Category: Interviews

Simon on NPR Planet Money Today (10/8)

Simon Johnson will be on NPR’s Planet Money podcast today. Planet Money is a new, daily podcast focusing on the financial crisis, and is one of the best places for friendly, accessible reporting on daily events. You can find the podcast feed on the NPR web site, or you can look for Top Podcasts in iTunes. (Planet Money is currently #1, which means it has displaced my favorite radio show, This American Life.) Today’s episode will be available after 5 pm U.S. Eastern time. Once it’s up, I’ll put a direct link on this post.

Update: The podcast is up, and you can listen to it here. Simon is about 12 minutes in, but he is preceded by Amir Sufi, who does a good job describing the relationship between the credit crunch and the ongoing slowdown in the real economy.

Wake Up and Smell the European Coffee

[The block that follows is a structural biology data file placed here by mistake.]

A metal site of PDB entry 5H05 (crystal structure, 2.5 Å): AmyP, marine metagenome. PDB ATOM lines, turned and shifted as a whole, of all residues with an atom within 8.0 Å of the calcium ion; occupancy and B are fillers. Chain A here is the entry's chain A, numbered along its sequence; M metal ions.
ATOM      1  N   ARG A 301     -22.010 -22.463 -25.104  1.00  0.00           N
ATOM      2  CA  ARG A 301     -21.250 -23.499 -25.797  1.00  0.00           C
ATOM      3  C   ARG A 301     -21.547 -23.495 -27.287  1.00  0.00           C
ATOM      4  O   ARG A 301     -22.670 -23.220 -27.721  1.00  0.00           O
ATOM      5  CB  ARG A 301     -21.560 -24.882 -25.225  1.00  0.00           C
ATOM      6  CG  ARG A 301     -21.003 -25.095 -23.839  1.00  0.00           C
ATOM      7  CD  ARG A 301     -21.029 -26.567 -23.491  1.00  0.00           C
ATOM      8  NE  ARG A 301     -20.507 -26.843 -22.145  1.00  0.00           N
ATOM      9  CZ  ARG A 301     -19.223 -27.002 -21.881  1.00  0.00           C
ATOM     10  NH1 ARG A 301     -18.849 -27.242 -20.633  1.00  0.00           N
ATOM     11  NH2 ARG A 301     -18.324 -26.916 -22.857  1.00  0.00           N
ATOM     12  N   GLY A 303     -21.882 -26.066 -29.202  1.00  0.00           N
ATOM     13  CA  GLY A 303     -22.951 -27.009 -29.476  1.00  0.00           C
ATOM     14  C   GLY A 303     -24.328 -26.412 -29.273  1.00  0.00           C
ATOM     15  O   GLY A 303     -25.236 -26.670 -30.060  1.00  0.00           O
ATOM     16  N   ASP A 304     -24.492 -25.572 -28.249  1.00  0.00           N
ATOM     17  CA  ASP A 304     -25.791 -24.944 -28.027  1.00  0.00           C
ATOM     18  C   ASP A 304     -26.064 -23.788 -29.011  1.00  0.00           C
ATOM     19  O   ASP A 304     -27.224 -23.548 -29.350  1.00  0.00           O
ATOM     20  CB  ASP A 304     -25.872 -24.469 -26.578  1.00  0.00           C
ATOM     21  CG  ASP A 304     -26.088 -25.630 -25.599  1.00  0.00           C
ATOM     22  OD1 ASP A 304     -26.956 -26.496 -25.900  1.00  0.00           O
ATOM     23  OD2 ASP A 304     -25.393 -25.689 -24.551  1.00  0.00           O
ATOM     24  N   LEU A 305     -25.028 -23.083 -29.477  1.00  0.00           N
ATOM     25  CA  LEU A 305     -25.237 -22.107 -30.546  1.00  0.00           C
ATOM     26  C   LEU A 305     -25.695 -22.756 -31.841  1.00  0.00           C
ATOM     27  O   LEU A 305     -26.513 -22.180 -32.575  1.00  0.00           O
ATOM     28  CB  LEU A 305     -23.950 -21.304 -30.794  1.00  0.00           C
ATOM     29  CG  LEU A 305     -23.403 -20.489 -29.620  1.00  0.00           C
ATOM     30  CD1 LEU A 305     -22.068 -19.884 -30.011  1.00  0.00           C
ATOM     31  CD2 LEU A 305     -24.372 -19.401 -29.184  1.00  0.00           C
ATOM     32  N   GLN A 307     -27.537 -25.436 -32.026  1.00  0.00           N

At a Brookings panel today and even more so on a LA-based NPR radio show (“To the Point,” KCRW) just now, the impact on the “real economy,” i.e., people and businesses outside the financial sector, was the issue of the day. And people are beginning to understand the serious consequences of our financial system problems, with or without the Paulson Plan becoming law this week.

Here’s what I suggested at Brookings this morning, for the US, which is pretty close to what is in our Baseline Scenario, First Edition:

  1. Tell everyone that their deposits are safe. Explain that no one has ever lost a penny when the FDIC has been involved and, de facto, they always pay all depositors, even those with over $100,000. I recommend removing the deposit insurance cap. In other words, do what it takes to stop the run.
  2. Then work on bank recapitalization, right away (I think you can see the consensus moving in this direction already this week; I’ll try to post on the emergent schemes tomorrow)
  3. And deal directly with the underlying troubled mortgages (again, I hear ideas emerging fast; give that a couple more days before I do a survey)
  4. And get ready to provide a substantial fiscal stimulus. But don’t even think about this unless you have done 1, and much of 2 is in place, and the programs to deal with 3 are on their way.

Perhaps the overlooked issue of the week was the speed with which the crisis is clearly going global, with now a long list of European countries having banks in trouble. Europe also needs to stop the run on their banks before it gets out of hand.